Title

Women Ex-offenders as Mothers: Intergenerational Risk and Resiliency Factors in the Lives of Women Ex-offenders

Presenter Information

Phyllis J. Meltzer
Jack Scott

Start Time

30-10-2004 8:30 AM

End Time

30-10-2004 10:00 AM

Abstract

About 70% of women incarcerated in the nation’s prisons are the mothers of one or more children under the age of 18 years. Past research shows that many of these children are at high risk for later criminal behavior, but our understanding of their early living arrangements is incomplete. In particular, findings from a number of studies have shown that women who have become involved with the criminal justice system have higher rates of school-aged pregnancies (prior to the age of 17 years) than the general population. We present data from a pilot study (n=30) of the use of the Self- Discovery Tapestry as a tool for exploring intergenerational risk and resiliency factors in the lives of adult women ex-offenders who became mothers. The Self- Discovery tapestry is an interactive visual life review instrument that provides a simple way for women to represent their life markers and continuous experiences over time. In this study we use the Tapestry as a tool for examining the occurrence, timing and duration of selected risk behaviors and resilient occupations in the lives of women ex-offenders who have become mothers versus those women who did not.

In this paper, we discuss past research on school-aged pregnancies and integrate it with work on women ex-offenders as mothers. We explore the value of the Tapestry as a datagathering approach for studying intergenerational patterns (mother’s childhood and children’s childhood experiences) of risk and resiliency factors, and examine the extent to which specific maternal risk and resiliency factors predict school-aged pregnancies and whether the same factors present in the mother’s childhood appear in that of her children. We focus on a particular resiliency factor—the presence of a natural adult mentor in the lives of the mothers. We conclude by discussing ways in which the Self-Discovery Tapestry can be used to facilitate additional research on intergenerational patterns of occupation among ex-offenders and other populations.

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Oct 30th, 8:30 AM Oct 30th, 10:00 AM

Women Ex-offenders as Mothers: Intergenerational Risk and Resiliency Factors in the Lives of Women Ex-offenders

About 70% of women incarcerated in the nation’s prisons are the mothers of one or more children under the age of 18 years. Past research shows that many of these children are at high risk for later criminal behavior, but our understanding of their early living arrangements is incomplete. In particular, findings from a number of studies have shown that women who have become involved with the criminal justice system have higher rates of school-aged pregnancies (prior to the age of 17 years) than the general population. We present data from a pilot study (n=30) of the use of the Self- Discovery Tapestry as a tool for exploring intergenerational risk and resiliency factors in the lives of adult women ex-offenders who became mothers. The Self- Discovery tapestry is an interactive visual life review instrument that provides a simple way for women to represent their life markers and continuous experiences over time. In this study we use the Tapestry as a tool for examining the occurrence, timing and duration of selected risk behaviors and resilient occupations in the lives of women ex-offenders who have become mothers versus those women who did not.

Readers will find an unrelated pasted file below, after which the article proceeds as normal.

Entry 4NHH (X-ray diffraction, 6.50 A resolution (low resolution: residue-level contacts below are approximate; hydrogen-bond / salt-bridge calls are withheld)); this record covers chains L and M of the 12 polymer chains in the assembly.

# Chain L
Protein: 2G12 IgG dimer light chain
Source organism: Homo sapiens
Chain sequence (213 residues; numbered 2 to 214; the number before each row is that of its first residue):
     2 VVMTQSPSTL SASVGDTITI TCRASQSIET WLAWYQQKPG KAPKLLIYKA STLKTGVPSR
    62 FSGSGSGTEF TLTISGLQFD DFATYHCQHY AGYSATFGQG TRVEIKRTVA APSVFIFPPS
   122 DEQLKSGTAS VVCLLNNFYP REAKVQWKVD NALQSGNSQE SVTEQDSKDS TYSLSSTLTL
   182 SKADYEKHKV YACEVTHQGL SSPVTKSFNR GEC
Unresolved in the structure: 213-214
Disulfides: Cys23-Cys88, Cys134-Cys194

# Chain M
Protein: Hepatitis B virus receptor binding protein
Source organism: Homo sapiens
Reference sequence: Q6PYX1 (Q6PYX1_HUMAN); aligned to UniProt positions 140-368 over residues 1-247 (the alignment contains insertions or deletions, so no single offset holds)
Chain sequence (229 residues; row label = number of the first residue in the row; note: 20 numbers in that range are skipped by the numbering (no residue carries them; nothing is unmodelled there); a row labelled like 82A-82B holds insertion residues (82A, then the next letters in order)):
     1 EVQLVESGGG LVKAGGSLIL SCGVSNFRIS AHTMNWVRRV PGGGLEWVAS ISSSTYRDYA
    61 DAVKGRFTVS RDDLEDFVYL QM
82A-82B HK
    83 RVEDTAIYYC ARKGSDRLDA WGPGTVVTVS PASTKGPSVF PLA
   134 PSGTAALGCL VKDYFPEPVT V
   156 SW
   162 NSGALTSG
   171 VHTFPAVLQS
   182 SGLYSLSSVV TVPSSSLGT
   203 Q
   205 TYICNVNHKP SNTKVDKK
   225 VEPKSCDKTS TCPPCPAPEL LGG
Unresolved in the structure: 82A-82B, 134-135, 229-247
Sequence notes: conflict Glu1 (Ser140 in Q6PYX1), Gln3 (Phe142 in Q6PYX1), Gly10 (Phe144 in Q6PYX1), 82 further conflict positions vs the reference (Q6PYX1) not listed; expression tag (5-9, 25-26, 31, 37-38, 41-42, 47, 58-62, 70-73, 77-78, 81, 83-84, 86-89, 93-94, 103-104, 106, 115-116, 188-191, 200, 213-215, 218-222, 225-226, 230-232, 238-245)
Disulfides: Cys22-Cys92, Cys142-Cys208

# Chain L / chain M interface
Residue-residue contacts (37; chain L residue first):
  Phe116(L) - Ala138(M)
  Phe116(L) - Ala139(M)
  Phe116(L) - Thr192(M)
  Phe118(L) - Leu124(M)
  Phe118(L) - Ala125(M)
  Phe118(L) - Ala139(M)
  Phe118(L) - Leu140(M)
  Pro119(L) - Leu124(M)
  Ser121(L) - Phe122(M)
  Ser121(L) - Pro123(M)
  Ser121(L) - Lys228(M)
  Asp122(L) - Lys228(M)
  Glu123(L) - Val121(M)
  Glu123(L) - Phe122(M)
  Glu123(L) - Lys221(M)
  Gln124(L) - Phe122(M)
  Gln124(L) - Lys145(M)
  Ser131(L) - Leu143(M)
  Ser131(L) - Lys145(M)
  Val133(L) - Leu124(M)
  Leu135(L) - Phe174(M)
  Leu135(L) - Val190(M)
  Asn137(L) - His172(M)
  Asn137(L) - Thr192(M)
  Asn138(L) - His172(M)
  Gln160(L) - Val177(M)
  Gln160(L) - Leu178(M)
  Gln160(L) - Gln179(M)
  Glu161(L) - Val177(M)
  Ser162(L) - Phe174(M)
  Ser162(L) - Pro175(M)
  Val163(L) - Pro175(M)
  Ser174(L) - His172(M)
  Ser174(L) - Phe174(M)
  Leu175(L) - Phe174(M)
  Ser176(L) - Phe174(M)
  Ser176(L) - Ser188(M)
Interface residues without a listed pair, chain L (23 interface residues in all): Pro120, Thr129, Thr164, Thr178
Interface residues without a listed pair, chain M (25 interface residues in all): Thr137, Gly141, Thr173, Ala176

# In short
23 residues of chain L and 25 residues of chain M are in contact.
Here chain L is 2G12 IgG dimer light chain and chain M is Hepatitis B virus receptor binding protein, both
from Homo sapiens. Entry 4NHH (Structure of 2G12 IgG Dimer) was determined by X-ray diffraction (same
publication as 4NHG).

In this paper, we discuss past research on school-aged pregnancies and integrate it with work on women ex-offenders as mothers. We explore the value of the Tapestry as a datagathering approach for studying intergenerational patterns (mother’s childhood and children’s childhood experiences) of risk and resiliency factors, and examine the extent to which specific maternal risk and resiliency factors predict school-aged pregnancies and whether the same factors present in the mother’s childhood appear in that of her children. We focus on a particular resiliency factor—the presence of a natural adult mentor in the lives of the mothers. We conclude by discussing ways in which the Self-Discovery Tapestry can be used to facilitate additional research on intergenerational patterns of occupation among ex-offenders and other populations.